Maze Runner: The Death Cure

MazeRunnerDC
Oh, look. This ended.

“Maze?” Who said anything about a “Maze?!”  You must have us confused with another set of films. To the delight and disappointment of very few, the Maze Runner trilogy -which stopped being about mazes years ago- ended this past week. While it may have launched a few TV careers, I seriously doubt the impact of possible dystopian future #547B.2 will be felt by anybody. However, at least it got a chance to end. The Divergent dystopia jumped the shark with such fervor that nobody needed to see the conclusion.

If you’re like me, you’ve all but forgotten what happened in the first two Maze Runner films, so let me bring you up to speed: it’s the future, and a bunch of restless kids live in the desert. Yup. That’s about it. Hmmm. I suppose a little more detail might be necessary … ok, they used to live in this big maze, and there were more of them, but they escaped. Yup. That’ll do. Maze Runner: The Death Cure begins with a great train robbery. Thomas the non-train engine leads a commando raid on human trafficking by the “WCKD” corporation. Huh, I wonder if that name is a clue as to who the bad guys are. If only there were some way to tell. The object is to get imprisoned pal Minho (Ki Hong Lee), but for all the inside info on this job, the jerks grab the wrong car. Don’t worry, they rescue a bunch of kids we don’t care about. Later on, they’ll rescue another busload of kids we don’t care about. This is the overarching theme of the Maze Runner trilogy.

Failing to collect Minho outside the forbidden city (or whatever they called their walled up protectorate) simply provides the plot for the rest of the film. In a way, it was a good idea not to collect Minho in Act I, cuz otherwise, Thomas (Dylan O’Brien) and his other pals (the kid from Love Actually and the guy whose balls swell to the size of a grapefruit in We’re the Millers) might have nothin’ to do. Also, the movie certainly wouldn’t be able to imagine a pathetic love triangle among Thomas, Brenda (Rosa Salazar), and Teresa (Kaya Scodelario). Gee, wouldn’t that be a shame? Imagine a triangle in which no single member is either in love, was in love, or wishes to be in love and you get the idea here.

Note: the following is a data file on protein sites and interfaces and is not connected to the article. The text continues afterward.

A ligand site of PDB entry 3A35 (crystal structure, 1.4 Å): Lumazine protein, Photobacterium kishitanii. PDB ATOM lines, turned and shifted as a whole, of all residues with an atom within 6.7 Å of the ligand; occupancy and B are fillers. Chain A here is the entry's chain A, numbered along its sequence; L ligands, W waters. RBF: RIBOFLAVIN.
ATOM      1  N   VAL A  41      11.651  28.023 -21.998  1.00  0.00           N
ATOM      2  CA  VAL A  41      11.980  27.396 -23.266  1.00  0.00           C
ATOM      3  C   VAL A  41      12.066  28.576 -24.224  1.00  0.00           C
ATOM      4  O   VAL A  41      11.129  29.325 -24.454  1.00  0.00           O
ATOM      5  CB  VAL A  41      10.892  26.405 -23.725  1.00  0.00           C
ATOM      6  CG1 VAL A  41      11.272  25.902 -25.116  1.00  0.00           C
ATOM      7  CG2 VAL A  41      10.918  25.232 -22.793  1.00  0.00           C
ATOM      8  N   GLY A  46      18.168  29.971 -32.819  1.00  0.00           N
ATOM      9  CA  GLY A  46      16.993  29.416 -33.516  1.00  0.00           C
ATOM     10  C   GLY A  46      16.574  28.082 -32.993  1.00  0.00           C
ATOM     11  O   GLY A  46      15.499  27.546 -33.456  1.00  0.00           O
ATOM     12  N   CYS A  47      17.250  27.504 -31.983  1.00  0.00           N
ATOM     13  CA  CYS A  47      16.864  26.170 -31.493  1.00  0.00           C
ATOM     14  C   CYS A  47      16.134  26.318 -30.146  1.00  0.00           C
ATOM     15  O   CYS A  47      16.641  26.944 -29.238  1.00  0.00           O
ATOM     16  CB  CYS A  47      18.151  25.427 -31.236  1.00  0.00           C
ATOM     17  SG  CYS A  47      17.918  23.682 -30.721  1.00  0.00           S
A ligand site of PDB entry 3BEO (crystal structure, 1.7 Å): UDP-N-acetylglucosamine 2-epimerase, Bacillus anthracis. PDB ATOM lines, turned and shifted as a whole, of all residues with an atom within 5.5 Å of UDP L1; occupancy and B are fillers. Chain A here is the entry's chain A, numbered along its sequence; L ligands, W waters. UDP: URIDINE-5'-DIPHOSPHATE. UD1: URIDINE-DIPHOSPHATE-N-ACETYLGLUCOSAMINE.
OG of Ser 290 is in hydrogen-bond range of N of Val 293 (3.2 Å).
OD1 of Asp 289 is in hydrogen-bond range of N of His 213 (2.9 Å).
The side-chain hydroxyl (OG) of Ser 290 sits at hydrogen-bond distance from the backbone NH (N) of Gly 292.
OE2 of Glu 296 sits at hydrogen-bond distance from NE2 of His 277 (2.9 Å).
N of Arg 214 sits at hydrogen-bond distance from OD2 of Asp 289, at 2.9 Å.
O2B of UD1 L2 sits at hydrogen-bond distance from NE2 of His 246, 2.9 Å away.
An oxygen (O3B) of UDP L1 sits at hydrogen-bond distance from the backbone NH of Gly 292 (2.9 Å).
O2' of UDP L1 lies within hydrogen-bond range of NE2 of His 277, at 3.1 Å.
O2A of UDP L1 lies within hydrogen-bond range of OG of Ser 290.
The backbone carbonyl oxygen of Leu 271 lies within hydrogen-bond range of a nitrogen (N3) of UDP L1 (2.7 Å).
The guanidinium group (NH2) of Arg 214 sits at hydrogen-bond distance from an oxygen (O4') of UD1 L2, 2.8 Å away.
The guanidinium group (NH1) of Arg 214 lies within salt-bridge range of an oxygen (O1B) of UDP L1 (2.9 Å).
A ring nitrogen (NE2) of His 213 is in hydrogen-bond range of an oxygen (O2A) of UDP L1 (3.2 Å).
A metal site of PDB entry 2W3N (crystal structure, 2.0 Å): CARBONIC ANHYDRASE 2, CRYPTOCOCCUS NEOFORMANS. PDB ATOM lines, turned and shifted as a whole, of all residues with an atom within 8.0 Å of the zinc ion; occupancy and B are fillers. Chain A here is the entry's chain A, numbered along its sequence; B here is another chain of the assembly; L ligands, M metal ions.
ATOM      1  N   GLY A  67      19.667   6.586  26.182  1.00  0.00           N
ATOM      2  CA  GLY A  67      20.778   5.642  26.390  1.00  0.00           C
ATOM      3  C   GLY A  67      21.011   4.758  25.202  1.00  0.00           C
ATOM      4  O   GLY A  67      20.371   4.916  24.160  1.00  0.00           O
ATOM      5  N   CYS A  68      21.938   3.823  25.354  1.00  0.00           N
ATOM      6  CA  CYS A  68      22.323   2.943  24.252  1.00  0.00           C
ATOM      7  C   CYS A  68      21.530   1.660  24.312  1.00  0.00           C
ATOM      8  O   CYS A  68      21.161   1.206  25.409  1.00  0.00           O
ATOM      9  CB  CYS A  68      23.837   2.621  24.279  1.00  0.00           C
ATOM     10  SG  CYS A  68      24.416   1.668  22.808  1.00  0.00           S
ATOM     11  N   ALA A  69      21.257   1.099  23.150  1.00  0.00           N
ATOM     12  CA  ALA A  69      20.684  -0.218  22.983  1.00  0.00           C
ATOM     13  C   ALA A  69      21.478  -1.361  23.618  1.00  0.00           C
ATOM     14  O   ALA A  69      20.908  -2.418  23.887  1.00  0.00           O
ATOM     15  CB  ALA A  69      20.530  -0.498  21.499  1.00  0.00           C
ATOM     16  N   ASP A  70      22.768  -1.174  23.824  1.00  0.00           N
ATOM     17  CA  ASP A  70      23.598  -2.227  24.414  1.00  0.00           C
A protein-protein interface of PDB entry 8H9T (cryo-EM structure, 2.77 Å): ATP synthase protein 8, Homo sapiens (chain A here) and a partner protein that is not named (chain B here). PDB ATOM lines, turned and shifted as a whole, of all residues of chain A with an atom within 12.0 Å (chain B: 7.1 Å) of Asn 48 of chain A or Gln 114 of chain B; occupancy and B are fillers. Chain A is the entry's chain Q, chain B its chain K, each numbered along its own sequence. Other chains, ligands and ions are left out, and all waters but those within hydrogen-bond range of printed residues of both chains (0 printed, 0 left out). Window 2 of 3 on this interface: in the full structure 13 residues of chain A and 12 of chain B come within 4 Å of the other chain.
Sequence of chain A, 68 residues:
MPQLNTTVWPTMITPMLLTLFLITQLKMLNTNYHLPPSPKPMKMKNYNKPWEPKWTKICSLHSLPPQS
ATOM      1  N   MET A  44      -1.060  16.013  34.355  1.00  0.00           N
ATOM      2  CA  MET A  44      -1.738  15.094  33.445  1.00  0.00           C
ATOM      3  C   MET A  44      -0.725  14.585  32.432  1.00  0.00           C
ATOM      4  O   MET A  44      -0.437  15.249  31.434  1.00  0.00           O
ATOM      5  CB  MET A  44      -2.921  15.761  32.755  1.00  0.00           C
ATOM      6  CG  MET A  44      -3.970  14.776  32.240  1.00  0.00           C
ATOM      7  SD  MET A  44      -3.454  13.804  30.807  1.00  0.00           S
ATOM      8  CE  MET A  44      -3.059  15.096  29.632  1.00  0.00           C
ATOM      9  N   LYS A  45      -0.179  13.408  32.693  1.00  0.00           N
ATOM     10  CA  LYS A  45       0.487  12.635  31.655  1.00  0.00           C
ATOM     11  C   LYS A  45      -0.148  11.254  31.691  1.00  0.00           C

Oh, and Teresa is the leading scientist in what remains of the world, and the only one actively looking for a solution to the zombie apocalypse. Yeah, I’m not even sure I’m exaggerating here. The Maze Runner’s biggest issues from the outset have been generational warfare. In general: kids are good, adults are bad with very few exceptions. Even the “caring” adults, like Patricia Clarkson, often come off as callous, while Aidan Gillen is a flat-out villain, which is tough feat to master in a civilization where 99% of the population has turned into zombies. This trilogy has played on generational rivalry since film one and Maze Runner: The Death Cure takes it to next-level ridiculous, where the adults not only actively hunt down, imprison and kill all the children, but teens like Thomas and Teresa are the only ones capable of leadership or innovation. On top of that, the movie knows it; those opposed to Thomas have not but evil in their hearts. If this college freshman can’t lead us to the promised land, nobody can.

Years from now, you might run across Maze Runner: The Death Cure crying out from its tiny little DVD shelf coffin, warning us about fascism, businesses into social science, and adults in general. The tiny voice might come off as awkward were it not so easily drowned out in a sea of Hunger Games and Blade Runners. Death Cure was neither unwatchable nor without a moment or two that will grab your attention, but if there were a fourth film, such would represent a truer dystopian tragedy.

The apocalypse comes with certain duties
Your present is altogether moot-ies
So when it goes down
And you look around
I hope the guy in charge doesn’t fear “cooties”

Rated PG-13, 142 Minutes
Director: Wes Ball
Writer: T.S. Nowlin
Genre: Our screwed future
Type of being most likely to enjoy this film: Dylan O’Brien’s mother
Type of being least likely to enjoy this film: The jealous cast of Divergent

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